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20 August 2015

The Far East prisoners of war who remember ’42

The POWs arrived on Japan’s snow-covered northern island of Hokkaido wearing their ragged tropical uniforms of shorts and thin shirts.

By Xan Rice

Bill Marshall’s hearing is poor. His eyesight is wavering. But his memory is as sharp as it was the day his war finally ended on 15 August 1945, 70 years ago. Among the things he remembers are leaflets falling from American planes with news of Japan’s surrender, being fumigated before leaving the prisoner-of-war camp in Yawata and a few weeks earlier seeing nearby Nagasaki after it had been flattened by an atomic bomb nicknamed “Fat Man”. He remembers the long journey home via Okinawa, San Francisco, Nova Scotia and the “Queen Lizzie 1” to Southampton, and how much he weighed after all the beer and candy en route – five and a half stone. He remembers trying to forget it all.

“We never talked about it, which was a good thing in a way,” Marshall, who is 97, said one recent morning at his home in Waterlooville, near Portsmouth. “If you thought much about what happened you’d go bonkers. It was years of wasted life.”

At first, the war was an adventure for the young engineer from Shrewsbury. Having volunteered for the Royal Air Force, Marshall was sent to London, where he learned to operate a plant that produced oxygen for high-flying aircraft. By night, he pulled people out of houses bombed by German planes.

In early 1941 he was posted to an airfield in the British colony of Malaya. Within months of his arrival, the Japanese invasion began. Marshall and six colleagues stole a truck and headed towards Singapore. They escaped on a convoy of ships to the Dutch East Indies – now Indonesia – but were surrounded by Japanese troops and held along with other British captives in a former civilian jail infested with lice and bugs. Work was punishing and the food measly. Malnutrition-related disease was rife, from beriberi to scrotal dermatitis: “strawberry bollocks”, in POW-speak.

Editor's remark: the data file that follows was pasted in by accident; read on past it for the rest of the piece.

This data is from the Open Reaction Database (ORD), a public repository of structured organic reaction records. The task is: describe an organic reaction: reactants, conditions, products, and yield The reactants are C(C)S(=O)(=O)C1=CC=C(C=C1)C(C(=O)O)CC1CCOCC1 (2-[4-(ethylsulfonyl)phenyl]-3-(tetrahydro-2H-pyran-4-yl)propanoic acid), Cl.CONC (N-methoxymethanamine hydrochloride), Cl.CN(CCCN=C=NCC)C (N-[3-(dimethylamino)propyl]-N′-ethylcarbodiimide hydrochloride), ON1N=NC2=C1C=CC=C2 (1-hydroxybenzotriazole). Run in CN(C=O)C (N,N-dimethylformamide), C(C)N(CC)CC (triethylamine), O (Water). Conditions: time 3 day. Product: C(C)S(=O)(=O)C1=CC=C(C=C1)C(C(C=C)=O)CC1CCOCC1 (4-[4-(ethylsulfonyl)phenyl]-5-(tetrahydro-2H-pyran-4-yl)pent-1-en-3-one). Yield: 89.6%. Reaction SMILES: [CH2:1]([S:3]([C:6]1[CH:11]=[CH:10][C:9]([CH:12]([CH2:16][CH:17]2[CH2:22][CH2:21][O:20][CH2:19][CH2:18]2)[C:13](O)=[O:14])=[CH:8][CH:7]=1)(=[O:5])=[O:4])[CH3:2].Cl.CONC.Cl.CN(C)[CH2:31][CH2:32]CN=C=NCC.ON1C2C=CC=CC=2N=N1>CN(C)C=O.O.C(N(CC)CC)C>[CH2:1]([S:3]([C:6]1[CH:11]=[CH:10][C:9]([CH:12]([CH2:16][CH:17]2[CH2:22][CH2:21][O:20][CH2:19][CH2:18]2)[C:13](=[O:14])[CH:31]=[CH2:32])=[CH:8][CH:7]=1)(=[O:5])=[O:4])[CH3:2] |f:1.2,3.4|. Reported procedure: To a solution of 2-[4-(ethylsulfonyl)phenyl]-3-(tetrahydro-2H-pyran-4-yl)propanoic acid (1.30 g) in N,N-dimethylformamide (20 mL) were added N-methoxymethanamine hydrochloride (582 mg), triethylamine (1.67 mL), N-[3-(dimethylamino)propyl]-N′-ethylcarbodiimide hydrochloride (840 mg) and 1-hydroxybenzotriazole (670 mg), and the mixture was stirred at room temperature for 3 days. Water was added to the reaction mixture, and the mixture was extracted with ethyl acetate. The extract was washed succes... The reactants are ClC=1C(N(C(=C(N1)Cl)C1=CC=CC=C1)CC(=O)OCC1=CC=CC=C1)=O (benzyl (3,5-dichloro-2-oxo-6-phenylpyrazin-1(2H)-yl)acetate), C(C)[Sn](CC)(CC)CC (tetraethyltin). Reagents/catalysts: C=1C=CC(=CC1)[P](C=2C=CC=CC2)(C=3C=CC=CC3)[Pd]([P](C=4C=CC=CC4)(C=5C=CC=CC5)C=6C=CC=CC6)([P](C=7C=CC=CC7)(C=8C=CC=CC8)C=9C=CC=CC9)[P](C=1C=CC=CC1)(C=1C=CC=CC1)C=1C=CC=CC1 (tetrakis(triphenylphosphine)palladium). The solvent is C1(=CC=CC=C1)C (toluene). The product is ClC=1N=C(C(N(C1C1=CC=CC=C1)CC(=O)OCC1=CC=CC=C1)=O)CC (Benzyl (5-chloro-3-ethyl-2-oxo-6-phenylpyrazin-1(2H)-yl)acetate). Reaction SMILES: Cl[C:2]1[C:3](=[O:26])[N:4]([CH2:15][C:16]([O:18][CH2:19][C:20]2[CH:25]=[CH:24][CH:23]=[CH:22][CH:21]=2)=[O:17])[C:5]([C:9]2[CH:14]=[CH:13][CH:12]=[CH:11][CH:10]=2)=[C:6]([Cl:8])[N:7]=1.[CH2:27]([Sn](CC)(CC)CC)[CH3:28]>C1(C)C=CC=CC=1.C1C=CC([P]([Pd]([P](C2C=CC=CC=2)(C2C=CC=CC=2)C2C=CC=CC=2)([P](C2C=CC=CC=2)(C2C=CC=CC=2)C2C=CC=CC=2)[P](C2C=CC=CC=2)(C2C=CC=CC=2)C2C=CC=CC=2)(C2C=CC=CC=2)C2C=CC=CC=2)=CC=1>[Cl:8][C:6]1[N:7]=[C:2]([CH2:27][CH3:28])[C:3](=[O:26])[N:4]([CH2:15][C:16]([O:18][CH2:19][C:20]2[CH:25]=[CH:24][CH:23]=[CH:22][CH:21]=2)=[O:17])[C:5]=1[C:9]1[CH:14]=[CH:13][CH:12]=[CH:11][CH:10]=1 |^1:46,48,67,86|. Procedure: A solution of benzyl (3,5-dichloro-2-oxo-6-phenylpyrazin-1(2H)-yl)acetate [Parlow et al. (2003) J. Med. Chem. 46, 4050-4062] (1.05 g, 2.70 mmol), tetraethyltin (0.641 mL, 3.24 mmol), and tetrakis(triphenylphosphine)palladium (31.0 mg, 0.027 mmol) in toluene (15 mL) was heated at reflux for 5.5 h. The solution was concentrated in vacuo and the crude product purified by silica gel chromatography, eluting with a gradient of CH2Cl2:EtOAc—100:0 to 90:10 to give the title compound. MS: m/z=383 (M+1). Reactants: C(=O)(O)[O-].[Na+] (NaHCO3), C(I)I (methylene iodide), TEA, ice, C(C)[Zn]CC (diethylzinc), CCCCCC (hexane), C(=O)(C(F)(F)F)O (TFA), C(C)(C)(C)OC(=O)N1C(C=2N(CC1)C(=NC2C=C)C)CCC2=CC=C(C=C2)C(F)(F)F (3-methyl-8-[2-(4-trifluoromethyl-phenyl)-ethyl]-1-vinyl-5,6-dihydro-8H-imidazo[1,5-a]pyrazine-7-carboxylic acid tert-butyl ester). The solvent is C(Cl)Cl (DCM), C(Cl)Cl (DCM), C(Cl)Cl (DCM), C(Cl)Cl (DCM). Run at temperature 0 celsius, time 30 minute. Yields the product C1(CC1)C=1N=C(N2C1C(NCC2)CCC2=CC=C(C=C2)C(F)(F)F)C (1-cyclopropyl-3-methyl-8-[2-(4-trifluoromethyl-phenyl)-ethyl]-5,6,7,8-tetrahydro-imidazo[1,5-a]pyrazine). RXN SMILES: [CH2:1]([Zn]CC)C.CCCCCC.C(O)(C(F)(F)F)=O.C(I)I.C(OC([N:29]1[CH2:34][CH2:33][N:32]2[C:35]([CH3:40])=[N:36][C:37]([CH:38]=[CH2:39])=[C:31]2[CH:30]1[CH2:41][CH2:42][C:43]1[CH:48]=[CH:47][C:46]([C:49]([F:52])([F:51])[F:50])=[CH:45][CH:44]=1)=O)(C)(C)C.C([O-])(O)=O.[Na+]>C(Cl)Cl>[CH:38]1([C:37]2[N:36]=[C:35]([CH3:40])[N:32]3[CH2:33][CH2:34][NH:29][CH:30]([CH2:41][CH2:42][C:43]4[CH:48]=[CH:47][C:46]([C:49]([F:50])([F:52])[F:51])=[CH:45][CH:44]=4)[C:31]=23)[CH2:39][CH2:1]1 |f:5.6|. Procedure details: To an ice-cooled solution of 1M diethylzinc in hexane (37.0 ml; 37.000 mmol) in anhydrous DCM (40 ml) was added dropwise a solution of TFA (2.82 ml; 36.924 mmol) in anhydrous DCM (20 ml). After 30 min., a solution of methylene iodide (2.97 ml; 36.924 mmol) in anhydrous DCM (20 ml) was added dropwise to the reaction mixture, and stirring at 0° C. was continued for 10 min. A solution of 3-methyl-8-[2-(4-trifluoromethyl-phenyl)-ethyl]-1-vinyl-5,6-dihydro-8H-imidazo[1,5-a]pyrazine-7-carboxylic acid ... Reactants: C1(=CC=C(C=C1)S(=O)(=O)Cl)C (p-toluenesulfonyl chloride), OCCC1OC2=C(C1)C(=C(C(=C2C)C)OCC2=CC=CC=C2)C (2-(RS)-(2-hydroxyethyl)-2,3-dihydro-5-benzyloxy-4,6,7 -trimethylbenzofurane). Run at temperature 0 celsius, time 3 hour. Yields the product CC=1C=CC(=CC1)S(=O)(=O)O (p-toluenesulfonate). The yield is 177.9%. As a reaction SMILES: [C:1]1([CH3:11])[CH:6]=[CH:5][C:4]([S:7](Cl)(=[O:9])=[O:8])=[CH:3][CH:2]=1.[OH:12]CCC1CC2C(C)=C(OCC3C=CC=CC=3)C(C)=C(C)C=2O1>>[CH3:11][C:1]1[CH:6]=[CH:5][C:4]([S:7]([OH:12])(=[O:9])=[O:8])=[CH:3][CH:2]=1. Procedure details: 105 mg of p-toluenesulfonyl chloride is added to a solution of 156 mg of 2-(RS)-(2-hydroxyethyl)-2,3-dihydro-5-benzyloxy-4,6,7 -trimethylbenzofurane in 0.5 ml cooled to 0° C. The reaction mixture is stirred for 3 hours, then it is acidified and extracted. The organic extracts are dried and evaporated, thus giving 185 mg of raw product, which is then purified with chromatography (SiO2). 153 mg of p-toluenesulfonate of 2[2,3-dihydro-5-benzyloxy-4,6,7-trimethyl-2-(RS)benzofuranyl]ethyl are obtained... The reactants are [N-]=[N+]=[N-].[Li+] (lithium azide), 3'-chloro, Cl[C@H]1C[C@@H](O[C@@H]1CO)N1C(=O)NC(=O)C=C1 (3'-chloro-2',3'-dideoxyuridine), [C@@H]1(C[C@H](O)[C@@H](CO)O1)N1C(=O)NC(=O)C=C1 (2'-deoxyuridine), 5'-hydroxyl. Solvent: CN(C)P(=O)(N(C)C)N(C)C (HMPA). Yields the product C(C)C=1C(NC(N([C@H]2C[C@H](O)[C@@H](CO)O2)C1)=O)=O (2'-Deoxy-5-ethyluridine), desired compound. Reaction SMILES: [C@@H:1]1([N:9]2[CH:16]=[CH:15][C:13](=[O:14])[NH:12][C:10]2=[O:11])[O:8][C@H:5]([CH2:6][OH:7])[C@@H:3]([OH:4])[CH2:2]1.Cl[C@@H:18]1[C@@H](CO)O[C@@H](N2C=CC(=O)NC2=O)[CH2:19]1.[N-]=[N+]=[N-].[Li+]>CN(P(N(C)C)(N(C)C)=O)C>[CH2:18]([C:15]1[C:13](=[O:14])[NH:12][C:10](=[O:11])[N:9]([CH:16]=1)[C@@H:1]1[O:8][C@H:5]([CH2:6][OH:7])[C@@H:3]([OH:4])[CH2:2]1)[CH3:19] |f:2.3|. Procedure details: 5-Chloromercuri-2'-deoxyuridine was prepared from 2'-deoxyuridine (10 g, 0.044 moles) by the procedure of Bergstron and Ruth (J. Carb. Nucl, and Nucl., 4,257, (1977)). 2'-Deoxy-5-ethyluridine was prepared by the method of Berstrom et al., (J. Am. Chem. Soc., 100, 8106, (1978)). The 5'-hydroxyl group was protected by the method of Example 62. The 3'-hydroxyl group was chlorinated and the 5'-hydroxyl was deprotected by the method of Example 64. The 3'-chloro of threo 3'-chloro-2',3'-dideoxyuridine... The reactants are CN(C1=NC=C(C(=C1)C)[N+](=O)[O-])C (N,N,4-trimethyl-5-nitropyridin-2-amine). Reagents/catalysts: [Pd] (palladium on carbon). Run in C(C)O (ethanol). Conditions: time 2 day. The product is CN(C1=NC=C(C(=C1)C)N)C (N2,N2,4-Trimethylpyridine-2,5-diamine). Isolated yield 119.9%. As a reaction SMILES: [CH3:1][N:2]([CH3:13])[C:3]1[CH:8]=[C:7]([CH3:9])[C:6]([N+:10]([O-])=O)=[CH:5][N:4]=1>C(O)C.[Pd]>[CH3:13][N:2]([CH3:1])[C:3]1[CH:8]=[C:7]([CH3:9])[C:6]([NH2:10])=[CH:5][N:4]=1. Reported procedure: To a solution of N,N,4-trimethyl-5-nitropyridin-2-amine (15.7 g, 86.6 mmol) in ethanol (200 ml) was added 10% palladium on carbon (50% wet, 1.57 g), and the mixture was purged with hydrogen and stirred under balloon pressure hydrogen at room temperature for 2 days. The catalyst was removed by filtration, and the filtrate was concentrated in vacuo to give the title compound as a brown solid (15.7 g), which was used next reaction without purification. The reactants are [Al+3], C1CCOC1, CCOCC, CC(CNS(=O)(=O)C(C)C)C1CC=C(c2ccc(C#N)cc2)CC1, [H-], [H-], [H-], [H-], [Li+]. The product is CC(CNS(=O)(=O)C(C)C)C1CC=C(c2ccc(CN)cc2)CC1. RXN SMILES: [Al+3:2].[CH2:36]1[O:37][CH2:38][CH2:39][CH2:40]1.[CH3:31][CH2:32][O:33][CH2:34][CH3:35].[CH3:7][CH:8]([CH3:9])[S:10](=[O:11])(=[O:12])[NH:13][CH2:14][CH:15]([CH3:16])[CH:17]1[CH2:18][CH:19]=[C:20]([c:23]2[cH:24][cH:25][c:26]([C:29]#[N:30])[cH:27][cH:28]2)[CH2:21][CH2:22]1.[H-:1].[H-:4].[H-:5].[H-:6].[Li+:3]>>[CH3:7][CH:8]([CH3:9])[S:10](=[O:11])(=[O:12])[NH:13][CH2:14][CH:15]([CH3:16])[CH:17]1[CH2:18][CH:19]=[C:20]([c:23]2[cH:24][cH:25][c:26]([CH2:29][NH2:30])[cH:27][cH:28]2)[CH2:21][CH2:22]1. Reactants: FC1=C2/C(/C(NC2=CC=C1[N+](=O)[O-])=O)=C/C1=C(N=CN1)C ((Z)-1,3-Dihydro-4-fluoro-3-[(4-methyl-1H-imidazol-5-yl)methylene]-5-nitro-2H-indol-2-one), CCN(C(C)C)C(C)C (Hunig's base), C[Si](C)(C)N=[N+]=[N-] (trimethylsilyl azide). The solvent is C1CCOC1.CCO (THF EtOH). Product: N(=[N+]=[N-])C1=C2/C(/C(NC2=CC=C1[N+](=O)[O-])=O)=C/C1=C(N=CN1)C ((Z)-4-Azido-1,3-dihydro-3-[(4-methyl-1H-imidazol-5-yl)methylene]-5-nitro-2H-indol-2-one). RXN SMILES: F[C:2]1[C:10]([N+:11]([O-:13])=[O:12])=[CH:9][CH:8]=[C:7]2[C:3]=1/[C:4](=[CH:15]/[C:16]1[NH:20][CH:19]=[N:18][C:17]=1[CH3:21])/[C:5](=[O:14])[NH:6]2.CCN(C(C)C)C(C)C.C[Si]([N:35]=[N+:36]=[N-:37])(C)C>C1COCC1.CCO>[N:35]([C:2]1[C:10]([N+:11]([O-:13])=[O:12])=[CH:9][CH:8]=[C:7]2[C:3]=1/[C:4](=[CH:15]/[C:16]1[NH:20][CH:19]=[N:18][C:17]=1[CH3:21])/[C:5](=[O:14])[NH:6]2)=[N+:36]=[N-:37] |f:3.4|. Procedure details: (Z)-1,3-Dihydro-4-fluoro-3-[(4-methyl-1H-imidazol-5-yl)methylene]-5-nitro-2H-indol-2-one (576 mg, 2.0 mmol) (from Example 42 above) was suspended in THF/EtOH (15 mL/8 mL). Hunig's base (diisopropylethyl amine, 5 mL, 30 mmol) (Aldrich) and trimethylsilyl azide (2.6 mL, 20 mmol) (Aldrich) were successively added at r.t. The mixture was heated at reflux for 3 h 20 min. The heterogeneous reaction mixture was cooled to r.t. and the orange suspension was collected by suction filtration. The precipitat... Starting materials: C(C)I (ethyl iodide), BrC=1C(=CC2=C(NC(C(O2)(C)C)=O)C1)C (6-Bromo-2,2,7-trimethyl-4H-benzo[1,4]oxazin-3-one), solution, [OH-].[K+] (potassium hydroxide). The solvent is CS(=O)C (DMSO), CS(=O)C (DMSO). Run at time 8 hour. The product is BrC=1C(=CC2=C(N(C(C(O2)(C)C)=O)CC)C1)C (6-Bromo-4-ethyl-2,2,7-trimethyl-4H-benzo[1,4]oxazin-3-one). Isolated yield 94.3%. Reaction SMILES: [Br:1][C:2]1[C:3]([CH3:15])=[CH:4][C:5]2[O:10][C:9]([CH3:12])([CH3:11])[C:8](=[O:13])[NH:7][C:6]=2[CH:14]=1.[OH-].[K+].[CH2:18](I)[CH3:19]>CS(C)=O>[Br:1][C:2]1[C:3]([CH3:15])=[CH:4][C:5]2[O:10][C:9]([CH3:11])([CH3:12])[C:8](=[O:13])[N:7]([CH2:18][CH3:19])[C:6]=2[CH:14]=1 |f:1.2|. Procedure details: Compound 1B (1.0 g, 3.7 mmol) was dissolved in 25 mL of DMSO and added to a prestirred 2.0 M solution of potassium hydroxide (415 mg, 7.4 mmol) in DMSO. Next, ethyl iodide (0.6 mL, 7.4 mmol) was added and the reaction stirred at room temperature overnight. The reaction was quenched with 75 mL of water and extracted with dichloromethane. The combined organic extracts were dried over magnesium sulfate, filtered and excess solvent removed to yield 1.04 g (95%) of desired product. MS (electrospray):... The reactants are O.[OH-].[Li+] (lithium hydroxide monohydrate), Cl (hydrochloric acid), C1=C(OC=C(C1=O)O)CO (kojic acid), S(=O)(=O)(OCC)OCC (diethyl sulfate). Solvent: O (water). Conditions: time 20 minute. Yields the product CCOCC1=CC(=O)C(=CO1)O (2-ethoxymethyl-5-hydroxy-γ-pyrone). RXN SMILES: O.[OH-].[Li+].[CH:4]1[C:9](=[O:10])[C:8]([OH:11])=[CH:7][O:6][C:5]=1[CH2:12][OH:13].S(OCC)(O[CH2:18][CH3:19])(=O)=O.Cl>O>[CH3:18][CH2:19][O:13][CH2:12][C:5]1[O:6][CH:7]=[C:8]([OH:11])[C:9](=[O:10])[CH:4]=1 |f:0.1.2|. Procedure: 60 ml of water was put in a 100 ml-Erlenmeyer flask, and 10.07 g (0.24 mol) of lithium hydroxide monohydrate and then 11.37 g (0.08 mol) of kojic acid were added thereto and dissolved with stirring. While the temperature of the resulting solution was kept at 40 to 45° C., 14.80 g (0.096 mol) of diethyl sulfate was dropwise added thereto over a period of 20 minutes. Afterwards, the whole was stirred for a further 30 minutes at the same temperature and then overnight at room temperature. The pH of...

At the end of 1942, the prisoners were herded into the holds of boats bound for Japan. “They called them hell ships,” Marshall said. “A lot of people had dysentery and died.”

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Bodies were boxed up and tossed into the sea under the orders of Japanese guards who would beat their captives without provocation. Yet it is the memory of a guard who kept a pet monkey and sliced its tail off for no reason that has stayed with Marshall longest.

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The POWs arrived on Japan’s snow-covered northern island of Hokkaido wearing their ragged tropical uniforms of shorts and thin shirts. Marshall was put to work, first as a stevedore, then in an iron ore mine. Escape was impossible – “We were on an island!” – but he and other Allied prisoners saw it as their patriotic duty to keep their productivity low and mischief high, stealing the guards’ bento boxes of rice and cabbage as often as possible.

Marshall stopped speaking for a moment. “I hope I’m not boring you with this?” he said. Assured he was not, he retrieved a green file of yellowing documents. A telegram dated 23 April 1943 – more than a year after he was taken prisoner – informed his mother he was “unwounded in Japanese hands”. On a card headed “Imperial Japanese Army”, he later wrote: “Just a few lines to let know I am still in the running.” A further card read: “I am at present feeling fit, and moderately happy, and the good thing is, time goes pretty quickly.”

In reality, he was cold, hungry and tired of being physically abused. “The Japanese were a cruel nation then, basically a feudal nation,” he said. “They treated their own people the same. Officers beat NCOs, NCOs beat soldiers. We were at the tail end.”

For thousands of captured servicemen, the horrendous conditions, and the lack of food in particular, was too much. A third of the Fepows (Far Eastern prisoners of war) never came home. Marshall always knew he would but is modest about his fortitude. “Being a short bloke, maybe I was fortunate in not needing as much to keep me going.”

After the war, Marshall married, had children and carried on with life. (His wife died 16 years ago and his eldest son, who is 70, lives in a care home. Marshall still lives by himself.) Only when he neared retirement did he reach out to his former “comrades” from the Yawata camp to co-found the Java Club – the largest remaining Fepow organisation in the UK today. The aim was for the members to look after each other and the widows of those who died in the Far East campaign.

“We always felt like the forgotten army,” Marshall said. “For things like D-Day, the whole country goes wild. But on 15 August, not much goes on. That’s why we kept the club going, to let people know what happened.”

As each year passes, there are fewer Fepows to tell their stories. Marshall’s club has 85 former POWs, aged 90 to 104. Some of the Fepows still hate the Japanese, he said, but he is more forgiving. “I say you cannot blame the kids for the sins of their fathers, so no bad feelings at all. I’ll tell you one thing, though, I have never bought a Japanese car.”

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